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Today's Found Recipe takes us to Tuscany and it's in advance of Easter. Because chocolate eggs, chocolate bunnies, jelly beans, all those sugary holiday treats, I mean, they're just so predictable. You know what's not predictable?

FRANCINE SEGAN: Torta co'bischeri agli spinaci.

CORNISH: Spinaci in a pie. And no, it's not a quiche. The spinach is boiled and chopped, then mixed with finely ground almonds, sugar and eggs. It's baked in a distinctive pie crust, one where the dough isn't pinched at the edge, but shaped into a chubby, round points. We'll let Francine Segan tell us some more.

SEGAN: That chopped spinach gives it a beautiful green color, gives it a wonderful earthy tone. And more importantly, it became very synonymous with Easter time, with spring, with new green buds bursting out of the ground.

CORNISH: Francine Segan is a food historian and recipe collector, two qualities that make her cookbook, "Dolce: Italy Sweets" both fascinating and delightfully tempting. Here's how she first stumbled upon the improbable sweet spinach pie.

SEGAN: I rented a home for the month in Camaiore, a little town on a hilltop in the province of Lucca in Tuscany. Walking about beautiful cobblestone streets and I noticed on a side street a long line outside a bakery. When I got to the window and looked in, I noticed something bright green. It's so surprising because the Italians don't generally use food coloring, but it was so green. What kind of a green (unintelligible).

I walked in. And I said, what is that? And she looked at me as if, don't you know? Then she explained it's torta co'bischeri agli spinaci, a sweet spinach pie. So I kept asking her, excuse me, this is dessert? (Foreign language spoken) Yes, of course, yes. And it was so strange to imagine spinach for dessert.


SEGAN: The history of Tuscany sweet spinach pie is very interesting. During the Middle Ages and Renaissance, the Italians didn't so much divide courses the way we do. There was more of a mixture. You might have something sweet at the beginning of the meal and they wouldn't necessarily have only sweets at the end. They thought balance with every course to keep the appetite interested throughout the feast.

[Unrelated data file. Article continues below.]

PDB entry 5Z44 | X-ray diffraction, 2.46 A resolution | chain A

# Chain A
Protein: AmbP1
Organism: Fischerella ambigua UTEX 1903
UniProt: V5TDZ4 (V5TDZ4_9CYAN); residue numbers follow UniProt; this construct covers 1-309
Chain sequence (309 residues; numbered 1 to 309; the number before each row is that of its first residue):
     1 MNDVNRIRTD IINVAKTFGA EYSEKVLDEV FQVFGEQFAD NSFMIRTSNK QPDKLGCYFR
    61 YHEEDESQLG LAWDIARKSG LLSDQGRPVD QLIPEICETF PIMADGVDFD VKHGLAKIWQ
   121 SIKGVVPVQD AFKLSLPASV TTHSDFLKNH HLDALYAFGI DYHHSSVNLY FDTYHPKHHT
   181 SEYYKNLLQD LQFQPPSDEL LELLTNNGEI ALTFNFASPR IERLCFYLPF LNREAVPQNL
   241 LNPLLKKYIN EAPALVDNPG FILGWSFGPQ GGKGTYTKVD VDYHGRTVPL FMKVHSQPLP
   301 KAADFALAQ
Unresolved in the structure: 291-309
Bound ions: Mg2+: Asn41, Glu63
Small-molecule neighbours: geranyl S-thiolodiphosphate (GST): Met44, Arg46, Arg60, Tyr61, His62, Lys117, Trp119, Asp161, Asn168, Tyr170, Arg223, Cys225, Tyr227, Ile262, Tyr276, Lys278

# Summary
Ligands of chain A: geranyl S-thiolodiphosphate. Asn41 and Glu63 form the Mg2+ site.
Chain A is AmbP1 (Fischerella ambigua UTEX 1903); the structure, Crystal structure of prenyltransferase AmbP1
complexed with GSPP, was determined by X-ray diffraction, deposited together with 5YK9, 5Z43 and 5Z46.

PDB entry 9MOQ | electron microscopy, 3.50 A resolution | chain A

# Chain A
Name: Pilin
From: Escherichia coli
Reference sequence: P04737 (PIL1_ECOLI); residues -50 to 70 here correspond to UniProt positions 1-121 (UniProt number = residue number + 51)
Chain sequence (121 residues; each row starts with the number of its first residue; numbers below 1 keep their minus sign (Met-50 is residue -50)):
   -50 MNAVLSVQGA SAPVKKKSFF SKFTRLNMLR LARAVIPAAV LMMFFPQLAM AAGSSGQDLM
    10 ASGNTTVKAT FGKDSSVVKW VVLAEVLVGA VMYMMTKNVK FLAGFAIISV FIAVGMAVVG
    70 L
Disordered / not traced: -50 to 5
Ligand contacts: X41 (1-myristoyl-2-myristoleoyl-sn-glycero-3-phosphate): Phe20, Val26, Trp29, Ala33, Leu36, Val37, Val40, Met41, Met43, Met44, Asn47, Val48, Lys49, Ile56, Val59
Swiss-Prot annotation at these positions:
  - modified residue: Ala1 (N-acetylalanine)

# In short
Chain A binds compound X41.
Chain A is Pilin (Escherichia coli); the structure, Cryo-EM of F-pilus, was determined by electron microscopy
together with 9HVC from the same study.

So the name had something interesting. What is bischeri? It's the tuning part of a violin or a guitar. And so that is why the crust has that kind of round ovalish shape to mimic that. But there's another part of the story.

Nowadays, the word bischeri means in Tuscany, a fool. And it came because when the Duomo was being built in Florence, big cathedral in the center of town, the people that were building it wanted to acquire the land for it. And so they were paying people who owned the land a wonderful fee for the properties.

One family, the Bischeri family, kept holding out. They wanted more money and more money. And at a certain point, the town planners decided to change the angle of the Duomo and to leave the Bischeri family out of it and not buy their land. And so that was such a foolish decision that from the 1300s on, the name Bischeri became the name for a fool, especially about money.

Torta co'bischeri agli spinaci, it's so simple to make and it's so rewarding because the flavors are so unique and surprising. And it's even healthy. You get some of your vegetable servings in dessert.

CORNISH: That's Francine Segan. You can find out how to make sweet spinach pie and see a picture of it in all its bright green glory on our Found Recipe series page at



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